Optical sensor uses LED technology for fitness tracking

Optical sensor uses LED technology for fitness tracking

Technology News |
By eeNews Europe

The SFH 7050 sensor, which can be used in mobile devices, such as smart watches and fitness armbands, and simplifies personal heart rate or pulse rate measurements during jogging, contains three light emitting diodes with different wavelengths, based on efficient chip technology to save power and also offer high signal quality for reliable measurements. A built-in photodetector receives the reflected optical signals and is separated from the emitters by an opaque barrier.

The three emitters built into the sensor have wavelengths of 530 nm (green), 660 nm (red) and 940 nm (infrared). These enable the pulse at the wrist or fingertip and the oxygen content of the blood at the fingertip to be measured. The emitters can be controlled individually so the sensor can be used for different applications. Green light has become established as the best option for measuring the pulse at the wrist. Red or infrared emitters are generally used for measuring the pulse at the finger as they can then also measure the oxygen content of the blood (pulse oximetry).

Each of the three emitters is based on highly efficient thin-film chip technology with narrow spectral bandwidths of around 30 nm. The red LED has a specified wavelength tolerance of only ±3 nm.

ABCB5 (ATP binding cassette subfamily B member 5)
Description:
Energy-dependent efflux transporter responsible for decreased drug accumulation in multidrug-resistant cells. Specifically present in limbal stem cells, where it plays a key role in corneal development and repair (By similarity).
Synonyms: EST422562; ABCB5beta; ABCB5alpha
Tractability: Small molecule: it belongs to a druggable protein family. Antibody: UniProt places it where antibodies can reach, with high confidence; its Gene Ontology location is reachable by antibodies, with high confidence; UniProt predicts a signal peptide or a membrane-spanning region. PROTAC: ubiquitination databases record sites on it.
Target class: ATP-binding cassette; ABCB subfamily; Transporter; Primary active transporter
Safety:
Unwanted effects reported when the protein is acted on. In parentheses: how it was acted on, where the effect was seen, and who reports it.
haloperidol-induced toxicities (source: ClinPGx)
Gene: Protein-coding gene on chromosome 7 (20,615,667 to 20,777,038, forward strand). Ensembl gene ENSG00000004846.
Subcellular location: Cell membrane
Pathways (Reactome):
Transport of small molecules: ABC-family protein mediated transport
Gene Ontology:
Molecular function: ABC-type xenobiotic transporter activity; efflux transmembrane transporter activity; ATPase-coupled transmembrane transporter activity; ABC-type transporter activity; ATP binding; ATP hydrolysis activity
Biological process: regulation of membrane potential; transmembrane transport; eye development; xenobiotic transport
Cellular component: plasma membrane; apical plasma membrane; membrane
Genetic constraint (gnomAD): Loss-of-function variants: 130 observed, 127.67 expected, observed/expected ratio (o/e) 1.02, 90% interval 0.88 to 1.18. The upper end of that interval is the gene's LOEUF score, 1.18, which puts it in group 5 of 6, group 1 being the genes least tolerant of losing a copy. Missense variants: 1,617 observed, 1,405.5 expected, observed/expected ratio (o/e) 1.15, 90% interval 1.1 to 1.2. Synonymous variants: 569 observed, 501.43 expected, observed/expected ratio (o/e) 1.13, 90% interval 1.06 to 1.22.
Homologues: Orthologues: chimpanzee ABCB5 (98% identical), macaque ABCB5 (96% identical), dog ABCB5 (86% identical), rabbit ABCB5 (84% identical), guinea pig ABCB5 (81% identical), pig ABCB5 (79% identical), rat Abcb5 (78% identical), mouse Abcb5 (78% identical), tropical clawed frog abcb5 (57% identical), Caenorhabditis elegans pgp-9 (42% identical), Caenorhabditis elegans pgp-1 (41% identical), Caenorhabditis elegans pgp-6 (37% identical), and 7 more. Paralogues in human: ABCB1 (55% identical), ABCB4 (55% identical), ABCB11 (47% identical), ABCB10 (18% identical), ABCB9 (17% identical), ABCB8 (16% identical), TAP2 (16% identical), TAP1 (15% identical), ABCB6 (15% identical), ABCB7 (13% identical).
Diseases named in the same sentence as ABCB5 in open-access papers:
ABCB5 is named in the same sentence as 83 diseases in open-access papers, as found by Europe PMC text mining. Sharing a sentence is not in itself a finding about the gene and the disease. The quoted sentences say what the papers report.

“As far as measuring the oxygen content of blood is concerned, the absorption of light by blood depends largely on the wavelength of the light. The small tolerances of the red LED mean that precise measurements can be achieved with the new sensor”, explained Dr. Jörg Heerlein, Senior Manager Product Marketing at Osram Opto Semiconductors.

The photodiode integrated in the sensor (4.7 mm x 2.5 mm x 0.9 mm) has an active surface of 1.3 mm x 1.3 mm. On the one hand the diode is therefore very sensitive to light, and on the other it enables an extremely compact component to be produced. Its high linearity and excellent signal-to-noise ratio are particularly noteworthy.

The infrared LED can also be used in combination with the photodiode as a proximity sensor to start or stop the measurement automatically as soon as the sensor touches or is removed from the skin. The integrated optical barrier prevents crosstalk from the three LEDs to the photodiode and therefore corruption of the optical signal or the entire measurement.

The SFH 7050 will be presented at electronica 2014 (hall A3, booth 110) which takes place in Munich from November 11 to 14, 2014.

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